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Impact of Red Fox Predation on the Sex Ratio of Prairie Mallards

Settlement of the Prairie

Trappers and explorers were active throughout the prairies of central North America in the early 1800's but for many years they had little overall effect on most wildlife species. As their numbers increased, however, so did their impact on wildlife populations. The most significant changes affecting wildlife accompanied settlement, which in North Dakota began in the early 1870's in the Red River Valley and spread westward with the railroad (Robinson 1966). The number of immigrants to North Dakota increased from 16,000 in 1878 to 191,000 by 1890 (Robinson 1966). The population further increased to 637,000 by 1915, when there were about as many people in the State as there are today. The activities of these early settlers drastically affected the ecology of the region.

The settlement of North Dakota was agriculturally motivated; people spread out in farms and small towns over the largely treeless landscape. By about 1915, the human population was more widely dispersed and evenly distributed than at any other time before or after. The activities of the settlers were visible on nearly every square mile of the fertile pothole region. Most of the tillable land was plowed and much of the remainder was fenced-- the prairie was tamed (Fig. 10). The land, however, could not sustain these early homesteads and shortly thereafter an outmigration from the farms and small towns began. The large number of small farms present at the close of the settlement period is still evident in the multitude of abandoned buildings that dot the prairie. Similar trends occurred throughout the pothole region of Canada (Bird 1961; Kiel et al. 1972).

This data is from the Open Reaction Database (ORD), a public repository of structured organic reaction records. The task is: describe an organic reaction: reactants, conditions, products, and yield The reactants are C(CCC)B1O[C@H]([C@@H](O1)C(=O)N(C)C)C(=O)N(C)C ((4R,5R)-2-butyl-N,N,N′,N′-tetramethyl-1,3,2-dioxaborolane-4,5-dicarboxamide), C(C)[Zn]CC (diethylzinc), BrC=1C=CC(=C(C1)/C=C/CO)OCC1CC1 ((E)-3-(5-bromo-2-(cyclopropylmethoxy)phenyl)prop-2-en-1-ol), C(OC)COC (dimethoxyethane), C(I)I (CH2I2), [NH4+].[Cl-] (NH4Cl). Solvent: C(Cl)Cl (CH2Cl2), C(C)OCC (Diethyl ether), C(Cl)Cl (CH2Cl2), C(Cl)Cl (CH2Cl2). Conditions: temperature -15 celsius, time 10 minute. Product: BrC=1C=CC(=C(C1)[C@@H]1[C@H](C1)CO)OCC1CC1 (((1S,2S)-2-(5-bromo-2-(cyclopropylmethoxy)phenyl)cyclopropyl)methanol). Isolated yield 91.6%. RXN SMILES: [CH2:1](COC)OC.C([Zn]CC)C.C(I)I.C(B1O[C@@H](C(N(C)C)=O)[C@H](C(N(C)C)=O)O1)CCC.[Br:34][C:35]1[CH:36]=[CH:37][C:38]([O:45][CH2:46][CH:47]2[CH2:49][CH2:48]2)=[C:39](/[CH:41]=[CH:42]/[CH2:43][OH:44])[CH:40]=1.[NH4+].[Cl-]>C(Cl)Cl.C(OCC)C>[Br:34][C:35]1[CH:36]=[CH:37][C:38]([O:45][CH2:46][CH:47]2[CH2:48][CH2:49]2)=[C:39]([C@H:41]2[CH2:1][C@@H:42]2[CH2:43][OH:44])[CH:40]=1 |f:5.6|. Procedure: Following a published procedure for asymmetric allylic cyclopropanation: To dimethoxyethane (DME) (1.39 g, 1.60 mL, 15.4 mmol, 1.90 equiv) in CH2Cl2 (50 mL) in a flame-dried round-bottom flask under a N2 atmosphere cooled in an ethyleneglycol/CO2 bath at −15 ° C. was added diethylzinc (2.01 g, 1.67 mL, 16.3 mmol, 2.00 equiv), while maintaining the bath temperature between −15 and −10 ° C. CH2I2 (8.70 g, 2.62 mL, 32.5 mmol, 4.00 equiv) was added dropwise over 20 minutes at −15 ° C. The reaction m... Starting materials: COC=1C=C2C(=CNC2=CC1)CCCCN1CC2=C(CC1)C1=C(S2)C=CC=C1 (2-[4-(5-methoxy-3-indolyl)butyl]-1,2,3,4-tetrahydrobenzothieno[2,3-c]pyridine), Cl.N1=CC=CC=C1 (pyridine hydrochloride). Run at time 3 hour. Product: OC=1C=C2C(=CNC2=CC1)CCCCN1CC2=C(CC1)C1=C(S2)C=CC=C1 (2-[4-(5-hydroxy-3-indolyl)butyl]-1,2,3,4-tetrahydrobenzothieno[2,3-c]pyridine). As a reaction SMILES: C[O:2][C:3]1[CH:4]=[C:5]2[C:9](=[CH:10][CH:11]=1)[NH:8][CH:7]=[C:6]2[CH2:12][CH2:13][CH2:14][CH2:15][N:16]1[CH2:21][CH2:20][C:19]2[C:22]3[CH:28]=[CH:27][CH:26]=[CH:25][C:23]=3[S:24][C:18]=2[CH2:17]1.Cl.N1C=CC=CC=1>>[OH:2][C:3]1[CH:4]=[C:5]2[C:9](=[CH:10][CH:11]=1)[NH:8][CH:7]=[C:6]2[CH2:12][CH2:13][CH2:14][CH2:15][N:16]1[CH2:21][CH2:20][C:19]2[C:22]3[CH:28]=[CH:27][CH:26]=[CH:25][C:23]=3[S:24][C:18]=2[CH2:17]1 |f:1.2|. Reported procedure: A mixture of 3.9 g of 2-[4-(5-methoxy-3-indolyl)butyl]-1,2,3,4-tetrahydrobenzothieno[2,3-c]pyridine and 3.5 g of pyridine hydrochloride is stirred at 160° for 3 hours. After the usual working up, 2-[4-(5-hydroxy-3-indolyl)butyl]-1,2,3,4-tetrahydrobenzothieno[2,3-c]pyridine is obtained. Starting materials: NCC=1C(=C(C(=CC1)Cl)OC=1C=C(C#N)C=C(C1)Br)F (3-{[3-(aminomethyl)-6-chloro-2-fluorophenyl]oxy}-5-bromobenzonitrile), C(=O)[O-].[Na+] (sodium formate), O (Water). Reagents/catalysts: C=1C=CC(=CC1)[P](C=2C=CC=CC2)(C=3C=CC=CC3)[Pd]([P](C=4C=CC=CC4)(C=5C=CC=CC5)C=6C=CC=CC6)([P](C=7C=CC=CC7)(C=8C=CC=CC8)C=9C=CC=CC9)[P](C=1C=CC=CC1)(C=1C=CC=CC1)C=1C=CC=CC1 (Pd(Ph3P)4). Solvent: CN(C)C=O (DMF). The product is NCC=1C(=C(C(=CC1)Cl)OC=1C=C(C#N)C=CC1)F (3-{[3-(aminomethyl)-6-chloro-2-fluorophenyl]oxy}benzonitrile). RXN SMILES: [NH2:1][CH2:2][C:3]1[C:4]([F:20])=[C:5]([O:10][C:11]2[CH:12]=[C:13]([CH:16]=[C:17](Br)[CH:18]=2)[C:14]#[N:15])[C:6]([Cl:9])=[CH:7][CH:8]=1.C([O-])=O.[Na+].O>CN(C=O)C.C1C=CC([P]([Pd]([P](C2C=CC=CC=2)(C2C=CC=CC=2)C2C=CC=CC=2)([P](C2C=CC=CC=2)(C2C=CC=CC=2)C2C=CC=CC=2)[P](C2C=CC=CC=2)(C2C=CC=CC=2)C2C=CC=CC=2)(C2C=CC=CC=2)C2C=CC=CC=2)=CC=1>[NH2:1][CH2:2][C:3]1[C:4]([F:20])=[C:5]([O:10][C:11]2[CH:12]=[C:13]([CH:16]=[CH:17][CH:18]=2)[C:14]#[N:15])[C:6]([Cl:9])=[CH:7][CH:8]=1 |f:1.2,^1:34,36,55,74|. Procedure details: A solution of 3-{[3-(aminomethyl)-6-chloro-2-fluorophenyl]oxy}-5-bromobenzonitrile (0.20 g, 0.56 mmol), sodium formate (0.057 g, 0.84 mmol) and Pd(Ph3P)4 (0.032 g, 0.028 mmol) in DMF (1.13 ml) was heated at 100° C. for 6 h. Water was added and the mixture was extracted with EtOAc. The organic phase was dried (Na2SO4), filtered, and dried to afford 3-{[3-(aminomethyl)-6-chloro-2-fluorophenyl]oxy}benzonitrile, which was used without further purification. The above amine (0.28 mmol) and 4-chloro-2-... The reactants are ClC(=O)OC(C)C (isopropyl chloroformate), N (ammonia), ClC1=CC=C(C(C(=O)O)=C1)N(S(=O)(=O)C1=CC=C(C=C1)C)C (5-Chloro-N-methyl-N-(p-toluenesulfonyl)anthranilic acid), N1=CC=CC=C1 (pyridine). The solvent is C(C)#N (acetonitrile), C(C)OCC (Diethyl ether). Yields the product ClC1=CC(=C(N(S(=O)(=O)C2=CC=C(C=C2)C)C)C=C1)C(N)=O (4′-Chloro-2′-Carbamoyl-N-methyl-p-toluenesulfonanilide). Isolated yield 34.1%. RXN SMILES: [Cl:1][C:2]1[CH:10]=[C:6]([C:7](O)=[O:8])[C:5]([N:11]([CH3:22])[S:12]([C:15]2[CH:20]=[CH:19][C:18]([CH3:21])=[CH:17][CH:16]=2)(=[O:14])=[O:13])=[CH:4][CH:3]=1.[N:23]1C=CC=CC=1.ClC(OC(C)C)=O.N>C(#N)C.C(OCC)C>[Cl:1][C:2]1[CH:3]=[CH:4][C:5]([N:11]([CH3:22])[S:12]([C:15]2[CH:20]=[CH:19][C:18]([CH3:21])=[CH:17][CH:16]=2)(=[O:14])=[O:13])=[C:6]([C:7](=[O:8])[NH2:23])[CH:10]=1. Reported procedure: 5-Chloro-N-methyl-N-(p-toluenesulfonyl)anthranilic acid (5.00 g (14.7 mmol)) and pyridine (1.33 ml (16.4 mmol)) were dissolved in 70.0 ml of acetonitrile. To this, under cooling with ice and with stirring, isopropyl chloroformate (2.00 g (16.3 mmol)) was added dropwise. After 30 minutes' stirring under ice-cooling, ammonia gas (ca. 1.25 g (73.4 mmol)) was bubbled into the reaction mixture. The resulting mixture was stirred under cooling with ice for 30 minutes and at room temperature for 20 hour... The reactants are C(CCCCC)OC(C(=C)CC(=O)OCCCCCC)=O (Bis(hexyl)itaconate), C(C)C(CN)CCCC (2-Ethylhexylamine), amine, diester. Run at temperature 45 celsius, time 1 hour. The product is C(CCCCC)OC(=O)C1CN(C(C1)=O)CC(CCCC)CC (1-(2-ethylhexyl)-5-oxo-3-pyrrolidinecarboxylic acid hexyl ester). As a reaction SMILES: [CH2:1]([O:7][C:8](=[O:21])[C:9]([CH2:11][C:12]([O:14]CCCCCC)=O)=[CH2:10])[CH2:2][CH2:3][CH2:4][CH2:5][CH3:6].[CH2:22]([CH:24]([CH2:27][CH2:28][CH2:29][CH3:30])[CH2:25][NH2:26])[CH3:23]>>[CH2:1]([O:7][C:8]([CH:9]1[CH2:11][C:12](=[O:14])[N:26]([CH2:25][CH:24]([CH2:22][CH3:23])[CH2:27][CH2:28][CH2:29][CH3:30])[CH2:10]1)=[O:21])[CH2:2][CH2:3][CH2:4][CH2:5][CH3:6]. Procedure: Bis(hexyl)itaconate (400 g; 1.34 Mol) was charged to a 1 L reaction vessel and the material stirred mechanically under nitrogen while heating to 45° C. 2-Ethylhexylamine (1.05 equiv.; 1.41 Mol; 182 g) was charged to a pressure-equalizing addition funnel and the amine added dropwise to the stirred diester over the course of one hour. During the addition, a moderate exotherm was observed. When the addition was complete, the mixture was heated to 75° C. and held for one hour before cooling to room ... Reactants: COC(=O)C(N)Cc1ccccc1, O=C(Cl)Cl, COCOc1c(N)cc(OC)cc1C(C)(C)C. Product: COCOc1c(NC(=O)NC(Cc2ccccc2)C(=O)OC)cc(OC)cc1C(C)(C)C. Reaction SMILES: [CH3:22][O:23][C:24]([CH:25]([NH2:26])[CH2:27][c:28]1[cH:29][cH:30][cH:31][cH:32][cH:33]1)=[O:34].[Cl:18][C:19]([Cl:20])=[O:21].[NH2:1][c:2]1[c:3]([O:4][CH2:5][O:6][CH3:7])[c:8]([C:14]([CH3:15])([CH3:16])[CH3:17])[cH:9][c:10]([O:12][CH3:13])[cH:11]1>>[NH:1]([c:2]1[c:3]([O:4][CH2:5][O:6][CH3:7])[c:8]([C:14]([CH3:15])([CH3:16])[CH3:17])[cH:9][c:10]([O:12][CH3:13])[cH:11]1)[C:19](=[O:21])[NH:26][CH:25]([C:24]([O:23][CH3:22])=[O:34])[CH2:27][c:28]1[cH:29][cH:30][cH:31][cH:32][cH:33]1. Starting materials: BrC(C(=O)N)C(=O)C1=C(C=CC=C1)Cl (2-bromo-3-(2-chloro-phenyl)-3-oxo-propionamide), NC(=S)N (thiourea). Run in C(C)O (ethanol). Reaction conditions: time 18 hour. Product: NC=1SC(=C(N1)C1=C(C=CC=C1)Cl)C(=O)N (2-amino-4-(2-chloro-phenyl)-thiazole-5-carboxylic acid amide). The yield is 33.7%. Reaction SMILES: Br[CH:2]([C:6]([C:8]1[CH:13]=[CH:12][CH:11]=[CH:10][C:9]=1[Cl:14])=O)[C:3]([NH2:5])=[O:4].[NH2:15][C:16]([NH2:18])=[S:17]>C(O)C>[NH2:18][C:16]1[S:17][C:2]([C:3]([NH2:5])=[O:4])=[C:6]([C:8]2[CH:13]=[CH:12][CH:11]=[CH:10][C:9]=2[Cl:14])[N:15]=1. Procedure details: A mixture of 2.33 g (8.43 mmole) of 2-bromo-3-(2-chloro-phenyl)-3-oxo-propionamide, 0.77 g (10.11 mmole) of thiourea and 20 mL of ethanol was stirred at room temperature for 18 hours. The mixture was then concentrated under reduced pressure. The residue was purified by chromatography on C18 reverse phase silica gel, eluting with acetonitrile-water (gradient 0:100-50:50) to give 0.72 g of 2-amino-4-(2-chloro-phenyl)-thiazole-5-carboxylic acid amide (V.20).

Man's influence on native wildlife was often dramatic. Very early in the settlement period, for example, bison (Bison bison), whose numbers were once thought to be inexhaustible, were slaughtered by the tens of thousands and nearly exterminated (Bailey 1926). Pronounced changes also occurred among many predator populations because, except in limited areas of rough terrain, species were forced to live in close proximity to man. Some predators that competed with man, such as the gray wolf (Canis lupus) and coyote, were pursued relentlessly. These and other predators, because of a booming fur market, became a source of income and recreation for some residents.

Settlement greatly altered the habitats used by mallards. Many wetlands were drained (Pospahala et al.1974) and much of the upland, where most mallards nest, was annually cultivated or heavily grazed (Kiel et al. 1972). These activities have continued and intensified over the years. Many mallards now nest in croplands that are cultivated, haylands that are mowed, or small, odd areas that are visited regularly by predators (Sowls 1955; Milonski 1958; Higgins and Kantrud 1973; Duebbert and Kantrud 1974). Duck nest destruction rates in many prairie areas now average 70% or greater (Miller 1971). Hens that lose their nests compensate for the losses by renesting, but in so doing expose themselves repeatedly to predators. Hens are thought to be the most vulnerable to foxes when they are nesting (Sergeant 1972). Because of these factors it is likely that mallards suffer greater hen losses now than during pristine times.

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